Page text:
By Dr. Ken Broda-Bahm -
As we get to the final post in this series, astute readers will have no doubt noticed one claim that we haven't made: namely, that graphics will win your case. By themselves, they won't. That is what we found in our experiment focusing on the reactions of 1,375 mock jurors. When we compared five different approaches to graphics (no graphics, flip charts, static graphics, animations, and continuous graphics use), and compared the reported case leaning, and verdicts on liability and causation, we found no one method presented a statistically significant advantage over the others.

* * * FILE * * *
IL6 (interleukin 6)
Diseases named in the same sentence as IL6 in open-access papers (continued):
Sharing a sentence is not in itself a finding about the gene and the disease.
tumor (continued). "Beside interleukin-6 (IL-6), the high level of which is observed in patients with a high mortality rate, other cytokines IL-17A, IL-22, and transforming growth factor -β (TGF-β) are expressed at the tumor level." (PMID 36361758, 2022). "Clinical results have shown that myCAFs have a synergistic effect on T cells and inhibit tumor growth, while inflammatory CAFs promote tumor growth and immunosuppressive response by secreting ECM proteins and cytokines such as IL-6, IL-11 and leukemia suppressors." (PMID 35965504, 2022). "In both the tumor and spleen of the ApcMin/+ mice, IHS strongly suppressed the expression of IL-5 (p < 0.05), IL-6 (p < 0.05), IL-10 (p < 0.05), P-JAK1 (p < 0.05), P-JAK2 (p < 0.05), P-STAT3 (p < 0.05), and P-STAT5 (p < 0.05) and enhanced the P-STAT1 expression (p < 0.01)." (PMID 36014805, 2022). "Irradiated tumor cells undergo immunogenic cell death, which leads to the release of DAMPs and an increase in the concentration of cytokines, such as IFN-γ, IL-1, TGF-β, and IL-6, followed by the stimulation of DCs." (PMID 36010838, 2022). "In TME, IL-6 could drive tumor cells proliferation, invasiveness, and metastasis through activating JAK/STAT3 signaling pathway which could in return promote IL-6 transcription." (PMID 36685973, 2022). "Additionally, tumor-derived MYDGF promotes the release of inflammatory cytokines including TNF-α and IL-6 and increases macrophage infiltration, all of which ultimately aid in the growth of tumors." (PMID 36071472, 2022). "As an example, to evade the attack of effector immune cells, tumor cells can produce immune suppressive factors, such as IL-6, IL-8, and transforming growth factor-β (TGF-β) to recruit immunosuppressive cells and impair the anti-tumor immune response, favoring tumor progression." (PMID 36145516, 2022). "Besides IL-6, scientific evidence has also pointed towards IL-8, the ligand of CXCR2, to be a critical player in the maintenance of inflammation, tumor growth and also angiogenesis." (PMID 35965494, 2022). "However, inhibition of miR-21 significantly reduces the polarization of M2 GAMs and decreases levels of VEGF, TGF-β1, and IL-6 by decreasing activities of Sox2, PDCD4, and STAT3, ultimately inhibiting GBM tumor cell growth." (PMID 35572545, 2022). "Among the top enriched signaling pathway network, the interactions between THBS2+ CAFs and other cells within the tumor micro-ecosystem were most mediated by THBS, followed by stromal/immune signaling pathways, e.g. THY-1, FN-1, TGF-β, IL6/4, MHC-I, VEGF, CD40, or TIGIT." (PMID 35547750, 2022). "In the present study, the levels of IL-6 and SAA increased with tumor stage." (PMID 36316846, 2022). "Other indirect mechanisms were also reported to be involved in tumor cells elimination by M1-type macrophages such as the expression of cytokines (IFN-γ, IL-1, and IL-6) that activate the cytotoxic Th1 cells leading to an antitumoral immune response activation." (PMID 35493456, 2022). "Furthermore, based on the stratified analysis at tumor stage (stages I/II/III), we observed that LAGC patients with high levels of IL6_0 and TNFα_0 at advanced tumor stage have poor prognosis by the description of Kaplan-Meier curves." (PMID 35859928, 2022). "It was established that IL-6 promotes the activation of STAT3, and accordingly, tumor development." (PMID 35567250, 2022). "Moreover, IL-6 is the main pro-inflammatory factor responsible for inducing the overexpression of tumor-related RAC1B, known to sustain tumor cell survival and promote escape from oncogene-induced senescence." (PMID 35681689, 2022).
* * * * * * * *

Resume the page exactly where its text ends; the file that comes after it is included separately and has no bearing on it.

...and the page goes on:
I'll admit, even for a dispassionate researcher, this was a bit of a dissapointment. As we designed and prepared the study, we had allowed ourselves to dream, "Wouldn't it be great if, keeping the script constant, we could find the difference between winning and losing in graphics alone?" Alas, not in this case. Perhaps that is a necessary dose of reality. The central caution we leave you with is you won't win your case because you use graphics. Good visuals do provide a definite edge: they improve comprehension, allow you to compare more favorably to the other side, and help to make the key points more memorable. By themselves, good graphics won't turn the case in your direction. In this final post, we take a sober look at this final caution and provide some parting advice on focusing your visual persuasion in litigation on what it does best.